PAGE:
Military veterans show support for national monument proposal

Las Cruces Sun-News
Steve Ramirez / Las Cruces Sun-News

Tony Cano, a New Mexico State University history major, wants the Organ Mountains-Desert Peaks National Monument to become a reality.

So does Bernie Digman and Peter Ossorio, who with Cano, are all Las Cruces military veterans.

“I know this place,” said Cano, a Tularosa native, as he stood Wednesday in the campground of the Aguirre Spring Recreation Area, managed by the U.S. Bureau of Land Management. “These mountains are significant because they mean home to me. I want to see this place preserved for my children and, some day, for my children’s children. I just don’t want to see these lands fall by the wayside.”

Cano, president of the NMSU students veterans association, along with several other southern New Mexico veterans toured landmarks Wednesday of the proposed monument. They trekked across the Organs, visited the site of a World War II aerial target range in the Sierra de las Uvas and stopped at a location where the historic Butterfield Stagecoach Trail once passed. After lunch at Aguirre Spring, the veterans spoke of the importance of having protected mountains and open space to recreate and provide a sanctuary.

Military veteran and local historian Jack Soules speaks Wednesday at Aguirre Spring to other veterans gathered in support of the Organ Mountains becoming a national monument. (Robin Zielinski/Sun-News)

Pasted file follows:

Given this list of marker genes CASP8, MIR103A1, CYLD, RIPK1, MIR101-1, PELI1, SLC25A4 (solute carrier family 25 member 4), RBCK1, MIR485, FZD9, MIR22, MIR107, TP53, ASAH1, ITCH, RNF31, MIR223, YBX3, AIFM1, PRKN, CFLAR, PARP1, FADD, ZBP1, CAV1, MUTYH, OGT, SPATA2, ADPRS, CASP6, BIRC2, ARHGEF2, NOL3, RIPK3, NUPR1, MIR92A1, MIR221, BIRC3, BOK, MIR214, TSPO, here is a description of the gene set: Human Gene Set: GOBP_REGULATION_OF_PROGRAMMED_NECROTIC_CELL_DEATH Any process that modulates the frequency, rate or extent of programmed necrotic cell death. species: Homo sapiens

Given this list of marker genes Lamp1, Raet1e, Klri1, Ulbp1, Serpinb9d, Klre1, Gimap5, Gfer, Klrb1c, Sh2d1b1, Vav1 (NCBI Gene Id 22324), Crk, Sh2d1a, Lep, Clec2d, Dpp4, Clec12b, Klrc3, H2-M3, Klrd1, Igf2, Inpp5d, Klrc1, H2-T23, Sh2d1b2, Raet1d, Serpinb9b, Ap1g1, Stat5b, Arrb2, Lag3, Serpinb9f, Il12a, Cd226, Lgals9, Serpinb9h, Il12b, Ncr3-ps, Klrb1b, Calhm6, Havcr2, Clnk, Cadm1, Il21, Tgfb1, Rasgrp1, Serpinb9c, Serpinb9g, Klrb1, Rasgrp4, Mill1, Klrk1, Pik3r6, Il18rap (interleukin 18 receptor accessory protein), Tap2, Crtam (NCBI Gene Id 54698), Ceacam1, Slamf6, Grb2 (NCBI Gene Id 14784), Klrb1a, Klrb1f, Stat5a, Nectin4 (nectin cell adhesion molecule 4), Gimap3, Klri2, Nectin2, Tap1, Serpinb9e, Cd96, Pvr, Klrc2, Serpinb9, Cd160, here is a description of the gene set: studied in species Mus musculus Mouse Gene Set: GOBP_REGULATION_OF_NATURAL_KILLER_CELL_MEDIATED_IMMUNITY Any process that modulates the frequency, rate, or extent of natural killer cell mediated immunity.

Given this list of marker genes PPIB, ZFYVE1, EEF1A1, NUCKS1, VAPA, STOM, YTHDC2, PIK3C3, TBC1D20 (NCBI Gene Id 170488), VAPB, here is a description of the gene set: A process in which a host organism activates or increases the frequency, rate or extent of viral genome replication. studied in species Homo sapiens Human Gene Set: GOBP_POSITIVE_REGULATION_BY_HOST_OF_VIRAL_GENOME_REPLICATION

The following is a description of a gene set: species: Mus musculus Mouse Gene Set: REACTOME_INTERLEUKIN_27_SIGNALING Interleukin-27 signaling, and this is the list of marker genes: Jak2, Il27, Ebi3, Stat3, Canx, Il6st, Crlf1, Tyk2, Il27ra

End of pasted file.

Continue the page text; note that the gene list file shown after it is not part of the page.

“Veterans, more than most, recognize that when our sons and daughters are fighting overseas, they’re fighting for so much more than our freedoms,” said Ossorio, a Vietnam veteran. “They are also fighting for our land and our nation’s sacred places.

“To southern New Mexicans, the craggy peaks of the Organ Mountains and its surrounding
desert is one such sacred place. In fact, I would say protecting our public lands heritage is one of the most patriotic things we could do.”

Last week, a coalition of southern New Mexico businesses, sportsmen, faith-based organizations, conservation groups and community leaders pledged they would urge President Obama to formally designate the Organ Mountains-Desert Peaks as a national monument. Public support for the designation has grown to include some veterans.

“As veterans, we are committed to serving beyond the time when we were in uniform,” Digman said. “Serving our country is about so much more than our time in the military. It’s about what we do when we take that uniform off. For me, that means fighting to protect public lands so that my kids and grandkids can enjoy the wonders of nature that I enjoyed as a boy.”

The tour was organized by southern New Mexico veterans and the Vet Voice Foundation, a national organization that mobilizes veterans to become leaders in their communities on important issues.

Cano said the sites visited Wednesday only reaffirmed his belief that there are many “hidden treasures” throughout southern New Mexico that need to be preserved for future generations.

Veterans support

  • Several southern New Mexico military veterans toured various landmarks Wednesday of the proposed Organ Mountains-Desert Peaks National Monument.
  • The tour included: the Organ Mountains, a World War II aerial target range in the Sierra de las Uvas and the historic Butterfield Stagecoach Trail.
  • The veterans toured the proposed monument in support of efforts to have it designated as a national monument.
  • Supporters of the proposed monument have petitioned President Obama to formally designate the monument.